Finally, while we were often able to tease out census resisters, it could be frustrating to search for evaders, elusive women who were determined to escape the enumerator – and so the historical record. We could look for possible evaders only when we knew at least a name. How could we find the campaigners of whom we knew almost nothing? How could we estimate the total number of evaders? Like Donald Rumsfeld, we mused on the complexities of the ‘unknown unknowns’.
Our initial database of 572 names suggested higher rates of census compliance than our reading of suffrage literature had led us to expect. Even on our Main database, evasion and resistance was patchy; for Local names, it was still more sporadic, with incidence of compliance higher. Other sources, notably some local press, did suggest something of the scale of mass evasions in towns (naturally with names unknown). But elsewhere evasion figures reported were lower than expected – even in a major city like Leeds which had an active WSPU branch.
So from the evidence of our database it is difficult to challenge John Burns’s claim that the boycott’s effect was ‘negligible’. We have certainly not discovered Nevinson’s or Housman’s hundreds (nor even tens) of thousands of suffrage boycotters. Should we then concur with the demographic historians’ claim that the effect of the census boycott was indeed statistically slight?82
* * *
Despite our database analysis, we retain a real sense of the significance of the census rebellion. It faced stiff odds. With Lloyd George’s National Insurance reforms promising improved conditions for working-class families, and with Sadler and Scott publicly claiming the moral high ground, it was very impressive that any woman – except those confident of independent incomes – had the fortitude, daring and indeed chutzpah to evade the enumerator on census night, let alone to resist. This was especially so outside London and major city centres. We now know they were not to be dragged through the courts to face a £5 fine. They did not know this. Particularly in working-class communities this fear was likely to persuade ‘waverers’ not to evade. Additionally, the arguments of adult suffragists, strengthened by the narrowness of the Conciliation Bill on which women’s suffrage hopes were pinned, must have further sapped the determination of local suffragettes to rebel.
Moreover, Edwardian women possessed multiple identities: suffragette or local citizen, wife or daughter, teacher or doctor. Individual motives for resistance, evasion or compliance were often mixed; yet the census questions permitted no complex response. This is crucial to remember as we re-examine schedules that puzzled us. In Stockport, did Jenny Baines (WSPU) comply because not only was she a suffragette, but also a mother, two of whose five children had died? Near Huddersfield, did Elizabeth Pinnance comply because her husband was an active trade unionist and because she too had a child who had died? In Middlesbrough, did Charlotte and Amy Mahony (WFL), teachers in county schools, both comply out of economic fear, unwilling to risk attracting the notice of their local authority; because they too had three siblings who had died; and because their father was local Co-operative hall-keeper (and probably an adult suffragist)? In such tight-knit communities, the chances were that your family would be ‘known’ to the enumerator, and having your name in the local paper would cause embarrassment. In Middlesbrough WFL, determination to boycott the census seems to have fizzled away. The schedules show that of a dozen branch members, only two rebelled – both of them married to prosperous businessmen.83 The Mahony sisters’ behaviour was typical within their community.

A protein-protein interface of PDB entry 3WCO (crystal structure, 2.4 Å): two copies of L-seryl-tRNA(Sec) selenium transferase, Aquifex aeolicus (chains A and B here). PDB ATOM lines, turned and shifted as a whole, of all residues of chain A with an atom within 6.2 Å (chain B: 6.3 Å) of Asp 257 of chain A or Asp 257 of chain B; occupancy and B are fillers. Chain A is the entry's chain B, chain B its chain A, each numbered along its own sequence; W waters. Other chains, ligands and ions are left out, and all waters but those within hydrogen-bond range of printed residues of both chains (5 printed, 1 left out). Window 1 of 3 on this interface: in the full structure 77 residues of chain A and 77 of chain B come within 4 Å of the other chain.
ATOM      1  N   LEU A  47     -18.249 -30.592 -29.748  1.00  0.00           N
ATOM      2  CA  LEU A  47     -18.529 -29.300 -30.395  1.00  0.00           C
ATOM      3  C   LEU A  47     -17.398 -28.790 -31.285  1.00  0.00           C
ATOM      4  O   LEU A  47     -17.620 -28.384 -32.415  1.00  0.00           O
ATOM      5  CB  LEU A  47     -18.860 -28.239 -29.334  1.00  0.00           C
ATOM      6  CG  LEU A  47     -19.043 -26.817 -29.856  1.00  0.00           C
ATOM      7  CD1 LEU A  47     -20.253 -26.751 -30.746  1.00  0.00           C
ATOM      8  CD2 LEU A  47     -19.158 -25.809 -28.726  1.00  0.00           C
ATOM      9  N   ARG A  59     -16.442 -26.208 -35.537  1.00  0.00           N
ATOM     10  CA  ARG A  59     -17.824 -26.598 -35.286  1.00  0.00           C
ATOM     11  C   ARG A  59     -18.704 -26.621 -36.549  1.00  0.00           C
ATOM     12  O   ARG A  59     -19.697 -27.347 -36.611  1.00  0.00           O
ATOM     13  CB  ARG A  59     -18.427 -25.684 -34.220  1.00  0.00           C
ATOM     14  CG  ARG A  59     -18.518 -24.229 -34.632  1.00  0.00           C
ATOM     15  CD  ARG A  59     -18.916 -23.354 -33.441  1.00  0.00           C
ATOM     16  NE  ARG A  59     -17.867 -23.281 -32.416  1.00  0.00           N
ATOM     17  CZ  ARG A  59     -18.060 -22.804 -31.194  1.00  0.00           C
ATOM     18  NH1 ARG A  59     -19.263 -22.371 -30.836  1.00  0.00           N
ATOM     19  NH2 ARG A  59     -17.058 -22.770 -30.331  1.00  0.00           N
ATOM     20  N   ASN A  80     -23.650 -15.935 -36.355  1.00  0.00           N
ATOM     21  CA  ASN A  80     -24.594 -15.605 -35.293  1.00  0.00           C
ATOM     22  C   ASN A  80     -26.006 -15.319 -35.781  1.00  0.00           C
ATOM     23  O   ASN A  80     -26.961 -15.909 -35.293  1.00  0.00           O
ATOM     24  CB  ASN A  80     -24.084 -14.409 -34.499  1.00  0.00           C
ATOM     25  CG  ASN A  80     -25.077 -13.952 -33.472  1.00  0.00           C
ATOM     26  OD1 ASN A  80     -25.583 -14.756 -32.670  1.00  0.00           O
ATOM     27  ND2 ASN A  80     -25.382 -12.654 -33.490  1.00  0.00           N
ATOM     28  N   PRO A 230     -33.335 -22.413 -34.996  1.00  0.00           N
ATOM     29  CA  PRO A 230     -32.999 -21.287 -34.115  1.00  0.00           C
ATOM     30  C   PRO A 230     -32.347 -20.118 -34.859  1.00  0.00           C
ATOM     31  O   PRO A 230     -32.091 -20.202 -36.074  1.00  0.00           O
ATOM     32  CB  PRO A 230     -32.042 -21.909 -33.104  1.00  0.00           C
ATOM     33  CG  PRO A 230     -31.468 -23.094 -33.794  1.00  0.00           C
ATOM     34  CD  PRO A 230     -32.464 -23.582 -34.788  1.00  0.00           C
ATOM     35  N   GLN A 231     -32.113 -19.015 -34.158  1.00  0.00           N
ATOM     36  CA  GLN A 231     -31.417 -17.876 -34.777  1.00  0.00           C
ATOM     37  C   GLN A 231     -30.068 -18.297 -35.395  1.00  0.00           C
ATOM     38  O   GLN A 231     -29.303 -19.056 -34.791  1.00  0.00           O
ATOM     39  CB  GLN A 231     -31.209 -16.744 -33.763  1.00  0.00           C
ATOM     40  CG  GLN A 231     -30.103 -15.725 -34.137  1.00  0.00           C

* * *
The 1911 census gives us, vividly and directly, the precise words that each ‘head of family’ (usually male) wrote on his schedule. It gives us a unique opportunity to peer into the domestic heart of an Edwardian home on census night as the form was completed and signed. However, what we glimpse in the schedules are the results of family census discussions. With precious few exceptions, we never get to eavesdrop on the conversations that preceded census-night form-filling. We rarely overhear what a woman, keenly aware of her disenfranchisement, really thought – as her schedule was completed for her by her ‘head of family’. Without the evidence of diaries and letters, it remains very difficult to reconstruct the precise thinking of individual women, pulled this way and that during spring 1911. Nevertheless, in two revealing examples which have recently come to light the ‘head of family’ holding the pen may not have accurately recorded a woman’s census behaviour or intention.
The few diaries we have identified tend to record defiance rather than confusion.84 By chance we came across those of Katharine Frye, working as an organizer in East Anglia for the small New Constitutional Society for Women’s Suffrage. Writing up her journal in dreary digs in Essex on census night, she recorded: ‘And I did not go down on the Census’. She was opposed to militant action but wanted to boycott, thinking this an effective protest against the Government. However, ninety-eight years later we discover that her name had nevertheless been added by the enumerator, presumably from information supplied by her landlady. Without having fortuitously stumbled across her diary, how would we ever have known that she had aimed to evade?85